Commuting Through Time: New York

26/01/2012 § 2 Comments

A few places I pass by every day on my daily commute…

Grand Central Terminal

Fifth Avenue.

The “hidden” City Hall stop…

Courtesy of the Library of Congress.

Down the Rabbit Hole: Farm Security Administration and Office of War Information

23/08/2011 § Leave a comment

Granted, I tend to feature a lot of sepia and black and white photography, due only to my personal preference.  (This is my own little dictatorship, after all…) But every now and again, I do come across color photographs that I like just as much.  In my recent travels through the Library of Congress I found a cache of photos that had my attention for hours.

Photographers working for the U.S. government’s Farm Security Administration (FSA) and later the Office of War Information (OWI) between 1939 and 1944 made approximately 1,600 color photographs that depict life in the United States, including Puerto Rico and the Virgin Islands.

Roy Stryker led the FSA unit during its active years and played a key role in the OWI unit in 1942-43.

The 644 color photographs produced by the FSA are less well known and far less extensive than the unit’s black-and-white photographs. Most of the color images are 35mm Kodachrome slides; a few are color transparencies in sizes up to 4×5-inches. The FSA color photographs depict life in the United States, including Puerto Rico and the Virgin Islands, with a focus on rural areas and farm labor.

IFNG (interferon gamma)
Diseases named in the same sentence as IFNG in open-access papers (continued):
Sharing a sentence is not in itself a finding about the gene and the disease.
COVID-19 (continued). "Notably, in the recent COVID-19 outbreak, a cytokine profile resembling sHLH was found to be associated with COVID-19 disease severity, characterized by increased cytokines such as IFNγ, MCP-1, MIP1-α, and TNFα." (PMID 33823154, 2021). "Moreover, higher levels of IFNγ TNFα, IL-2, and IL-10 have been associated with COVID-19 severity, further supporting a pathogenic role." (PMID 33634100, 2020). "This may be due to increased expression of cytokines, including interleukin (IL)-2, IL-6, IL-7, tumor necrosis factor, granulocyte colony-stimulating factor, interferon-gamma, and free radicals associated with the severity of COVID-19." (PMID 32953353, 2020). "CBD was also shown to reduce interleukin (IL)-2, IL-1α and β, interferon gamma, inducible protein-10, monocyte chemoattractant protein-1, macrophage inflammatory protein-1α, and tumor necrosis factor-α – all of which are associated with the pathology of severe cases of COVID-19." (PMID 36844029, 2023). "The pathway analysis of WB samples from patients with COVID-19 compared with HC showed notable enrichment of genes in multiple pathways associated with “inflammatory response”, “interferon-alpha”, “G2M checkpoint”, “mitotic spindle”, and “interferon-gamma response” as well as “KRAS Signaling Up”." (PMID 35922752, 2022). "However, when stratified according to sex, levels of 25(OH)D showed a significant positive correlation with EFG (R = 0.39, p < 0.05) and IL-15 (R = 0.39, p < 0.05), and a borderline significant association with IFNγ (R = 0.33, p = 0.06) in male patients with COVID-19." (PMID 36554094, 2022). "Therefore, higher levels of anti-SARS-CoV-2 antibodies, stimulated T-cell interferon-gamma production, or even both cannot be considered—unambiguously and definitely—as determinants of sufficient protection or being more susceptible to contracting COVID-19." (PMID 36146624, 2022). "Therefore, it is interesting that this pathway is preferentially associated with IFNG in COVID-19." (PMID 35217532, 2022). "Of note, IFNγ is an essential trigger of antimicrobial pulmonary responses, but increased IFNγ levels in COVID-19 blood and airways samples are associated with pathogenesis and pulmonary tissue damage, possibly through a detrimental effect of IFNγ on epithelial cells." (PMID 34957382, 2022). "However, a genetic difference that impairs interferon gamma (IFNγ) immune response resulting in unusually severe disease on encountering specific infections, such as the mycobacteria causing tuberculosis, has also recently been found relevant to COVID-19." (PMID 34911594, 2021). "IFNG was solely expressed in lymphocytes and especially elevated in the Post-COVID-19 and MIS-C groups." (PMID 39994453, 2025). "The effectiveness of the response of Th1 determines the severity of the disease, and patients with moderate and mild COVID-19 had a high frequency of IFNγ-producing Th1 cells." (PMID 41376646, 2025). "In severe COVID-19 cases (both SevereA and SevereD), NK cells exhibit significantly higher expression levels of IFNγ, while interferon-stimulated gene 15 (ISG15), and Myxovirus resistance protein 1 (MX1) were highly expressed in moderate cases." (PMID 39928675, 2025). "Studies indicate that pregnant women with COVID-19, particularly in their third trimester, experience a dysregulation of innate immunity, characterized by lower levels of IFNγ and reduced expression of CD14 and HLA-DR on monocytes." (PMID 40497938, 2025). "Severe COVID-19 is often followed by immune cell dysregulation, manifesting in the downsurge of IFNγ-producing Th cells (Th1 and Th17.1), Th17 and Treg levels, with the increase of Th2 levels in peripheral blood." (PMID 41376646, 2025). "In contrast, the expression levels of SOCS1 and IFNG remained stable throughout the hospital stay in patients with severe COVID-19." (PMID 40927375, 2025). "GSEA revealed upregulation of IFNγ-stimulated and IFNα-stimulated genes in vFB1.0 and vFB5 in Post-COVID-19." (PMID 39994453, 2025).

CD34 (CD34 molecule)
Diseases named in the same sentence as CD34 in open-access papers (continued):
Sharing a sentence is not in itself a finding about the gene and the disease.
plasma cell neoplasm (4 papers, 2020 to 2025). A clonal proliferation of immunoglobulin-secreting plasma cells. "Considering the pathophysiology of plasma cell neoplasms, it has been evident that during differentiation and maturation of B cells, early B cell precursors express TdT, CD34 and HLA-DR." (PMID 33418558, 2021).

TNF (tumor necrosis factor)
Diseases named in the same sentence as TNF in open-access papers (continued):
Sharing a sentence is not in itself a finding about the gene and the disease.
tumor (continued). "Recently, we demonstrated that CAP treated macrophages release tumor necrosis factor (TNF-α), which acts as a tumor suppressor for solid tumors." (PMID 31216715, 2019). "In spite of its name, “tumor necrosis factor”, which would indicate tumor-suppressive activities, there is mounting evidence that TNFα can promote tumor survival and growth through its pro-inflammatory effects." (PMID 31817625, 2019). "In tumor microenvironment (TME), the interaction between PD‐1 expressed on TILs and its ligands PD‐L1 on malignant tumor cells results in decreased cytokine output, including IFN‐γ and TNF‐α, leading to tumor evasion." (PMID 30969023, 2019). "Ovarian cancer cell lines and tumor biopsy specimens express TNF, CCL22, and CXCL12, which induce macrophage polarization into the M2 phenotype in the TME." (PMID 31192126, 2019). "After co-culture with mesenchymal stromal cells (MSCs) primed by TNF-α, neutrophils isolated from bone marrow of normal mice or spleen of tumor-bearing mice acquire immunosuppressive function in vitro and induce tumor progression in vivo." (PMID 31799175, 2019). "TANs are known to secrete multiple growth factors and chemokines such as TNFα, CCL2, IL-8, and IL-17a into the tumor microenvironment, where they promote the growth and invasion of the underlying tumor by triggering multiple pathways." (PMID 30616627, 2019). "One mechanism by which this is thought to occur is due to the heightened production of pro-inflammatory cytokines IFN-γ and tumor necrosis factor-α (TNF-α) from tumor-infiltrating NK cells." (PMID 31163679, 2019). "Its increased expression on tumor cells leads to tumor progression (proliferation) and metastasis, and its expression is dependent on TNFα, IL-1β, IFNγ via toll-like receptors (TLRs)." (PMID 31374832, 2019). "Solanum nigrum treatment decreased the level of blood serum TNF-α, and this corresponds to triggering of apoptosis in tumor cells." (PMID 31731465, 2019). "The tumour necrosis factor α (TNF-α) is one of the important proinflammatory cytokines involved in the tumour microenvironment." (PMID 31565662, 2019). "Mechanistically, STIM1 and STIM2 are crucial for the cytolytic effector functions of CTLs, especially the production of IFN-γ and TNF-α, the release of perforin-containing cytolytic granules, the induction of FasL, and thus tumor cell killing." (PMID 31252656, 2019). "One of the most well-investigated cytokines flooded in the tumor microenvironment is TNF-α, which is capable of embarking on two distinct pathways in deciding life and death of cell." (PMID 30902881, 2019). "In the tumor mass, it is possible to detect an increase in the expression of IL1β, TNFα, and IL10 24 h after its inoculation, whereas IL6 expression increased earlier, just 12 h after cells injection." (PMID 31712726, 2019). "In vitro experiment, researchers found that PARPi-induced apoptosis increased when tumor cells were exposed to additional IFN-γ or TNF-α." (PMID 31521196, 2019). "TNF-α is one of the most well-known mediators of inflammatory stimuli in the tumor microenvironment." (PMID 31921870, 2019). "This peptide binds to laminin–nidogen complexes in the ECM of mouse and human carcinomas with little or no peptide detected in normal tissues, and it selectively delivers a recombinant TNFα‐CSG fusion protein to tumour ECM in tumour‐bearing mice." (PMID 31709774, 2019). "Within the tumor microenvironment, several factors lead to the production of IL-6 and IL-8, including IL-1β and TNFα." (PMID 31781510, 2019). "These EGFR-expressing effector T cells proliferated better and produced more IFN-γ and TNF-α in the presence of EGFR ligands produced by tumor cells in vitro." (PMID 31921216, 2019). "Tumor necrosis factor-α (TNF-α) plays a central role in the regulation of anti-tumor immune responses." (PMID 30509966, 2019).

The 965 color photographs from the OWI are color transparencies in sizes up to 4×5-inches. The photographs depicted life and culture in the U.S., with a focus on factories and women employees, railroads, aviation training, and other aspects of World War II mobilization.  (Via the Library of Congress)

Now, these photos aren’t new to Blogville, but I was entranced and still wanted to share a few with you.  The people are arresting and the landscapes are beautiful, especially when presented in lush, Kodachrome color.  How can you not look at these pictures and wonder about these American lives, lived 70 years ago.  Why are they wearing what they are wearing?  Where did they come from?  Where did they end up?

If you’d like to do your own wandering through all 1,600, you can find them here.

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